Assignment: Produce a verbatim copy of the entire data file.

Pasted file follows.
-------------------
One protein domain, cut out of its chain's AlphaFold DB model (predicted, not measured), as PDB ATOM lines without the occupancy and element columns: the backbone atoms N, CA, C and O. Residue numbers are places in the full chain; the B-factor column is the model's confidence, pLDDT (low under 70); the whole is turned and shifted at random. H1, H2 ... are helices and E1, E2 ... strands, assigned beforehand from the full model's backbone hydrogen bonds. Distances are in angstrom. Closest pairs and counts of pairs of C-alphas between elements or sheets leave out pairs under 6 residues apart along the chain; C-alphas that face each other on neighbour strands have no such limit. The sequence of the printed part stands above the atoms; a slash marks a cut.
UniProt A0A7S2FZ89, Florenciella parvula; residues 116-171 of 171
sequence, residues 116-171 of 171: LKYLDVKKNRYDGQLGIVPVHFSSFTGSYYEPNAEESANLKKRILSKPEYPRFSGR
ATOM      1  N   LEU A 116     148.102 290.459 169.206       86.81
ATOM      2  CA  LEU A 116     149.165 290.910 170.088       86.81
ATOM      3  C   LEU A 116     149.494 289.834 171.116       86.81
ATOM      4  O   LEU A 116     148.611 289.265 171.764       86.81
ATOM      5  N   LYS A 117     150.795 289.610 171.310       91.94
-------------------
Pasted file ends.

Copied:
One protein domain, cut out of its chain's AlphaFold DB model (predicted, not measured), as PDB ATOM lines without the occupancy and element columns: the backbone atoms N, CA, C and O. Residue numbers are places in the full chain; the B-factor column is the model's confidence, pLDDT (low under 70); the whole is turned and shifted at random. H1, H2 ... are helices and E1, E2 ... strands, assigned beforehand from the full model's backbone hydrogen bonds. Distances are in angstrom. Closest pairs and counts of pairs of C-alphas between elements or sheets leave out pairs under 6 residues apart along the chain; C-alphas that face each other on neighbour strands have no such limit. The sequence of the printed part stands above the atoms; a slash marks a cut.
UniProt A0A7S2FZ89, Florenciella parvula; residues 116-171 of 171
sequence, residues 116-171 of 171: LKYLDVKKNRYDGQLGIVPVHFSSFTGSYYEPNAEESANLKKRILSKPEYPRFSGR
ATOM      1  N   LEU A 116     148.102 290.459 169.206       86.81
ATOM      2  CA  LEU A 116     149.165 290.910 170.088       86.81
ATOM      3  C   LEU A 116     149.494 289.834 171.116       86.81
ATOM      4  O   LEU A 116     148.611 289.265 171.764       86.81
ATOM      5  N   LYS A 117     150.795 289.610 171.310       91.94